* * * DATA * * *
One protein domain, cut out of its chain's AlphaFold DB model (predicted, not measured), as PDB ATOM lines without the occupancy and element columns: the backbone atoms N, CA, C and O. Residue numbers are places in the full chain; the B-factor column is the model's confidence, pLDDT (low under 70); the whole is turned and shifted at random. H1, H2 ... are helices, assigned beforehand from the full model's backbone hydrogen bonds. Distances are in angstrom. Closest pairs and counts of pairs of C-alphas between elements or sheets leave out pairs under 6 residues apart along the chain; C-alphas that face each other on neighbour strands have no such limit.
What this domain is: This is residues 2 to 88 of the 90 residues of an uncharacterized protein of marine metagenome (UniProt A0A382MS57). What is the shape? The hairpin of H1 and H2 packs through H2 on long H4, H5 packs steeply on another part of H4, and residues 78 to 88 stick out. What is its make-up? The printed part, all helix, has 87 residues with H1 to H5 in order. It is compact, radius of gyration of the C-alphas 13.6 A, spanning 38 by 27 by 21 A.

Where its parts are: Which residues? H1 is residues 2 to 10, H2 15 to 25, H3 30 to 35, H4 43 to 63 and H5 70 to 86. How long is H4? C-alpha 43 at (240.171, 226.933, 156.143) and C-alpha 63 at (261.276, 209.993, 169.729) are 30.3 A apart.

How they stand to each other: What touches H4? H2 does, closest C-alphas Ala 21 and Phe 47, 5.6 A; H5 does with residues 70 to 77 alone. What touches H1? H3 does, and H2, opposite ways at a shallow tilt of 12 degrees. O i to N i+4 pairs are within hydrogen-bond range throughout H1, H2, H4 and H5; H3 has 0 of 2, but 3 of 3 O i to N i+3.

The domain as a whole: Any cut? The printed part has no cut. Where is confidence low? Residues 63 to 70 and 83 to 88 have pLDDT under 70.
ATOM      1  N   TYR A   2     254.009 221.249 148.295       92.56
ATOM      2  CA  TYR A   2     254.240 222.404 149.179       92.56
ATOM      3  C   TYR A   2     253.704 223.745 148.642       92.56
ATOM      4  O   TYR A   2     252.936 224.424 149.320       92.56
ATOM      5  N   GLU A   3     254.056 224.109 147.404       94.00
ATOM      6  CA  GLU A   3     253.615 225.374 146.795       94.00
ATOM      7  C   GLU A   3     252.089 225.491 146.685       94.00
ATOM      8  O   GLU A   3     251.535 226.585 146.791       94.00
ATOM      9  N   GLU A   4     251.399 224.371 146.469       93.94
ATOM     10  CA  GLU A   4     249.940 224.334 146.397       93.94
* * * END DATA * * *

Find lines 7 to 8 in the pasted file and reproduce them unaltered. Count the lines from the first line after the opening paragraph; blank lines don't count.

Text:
ATOM      3  C   TYR A   2     253.704 223.745 148.642       92.56
ATOM      4  O   TYR A   2     252.936 224.424 149.320       92.56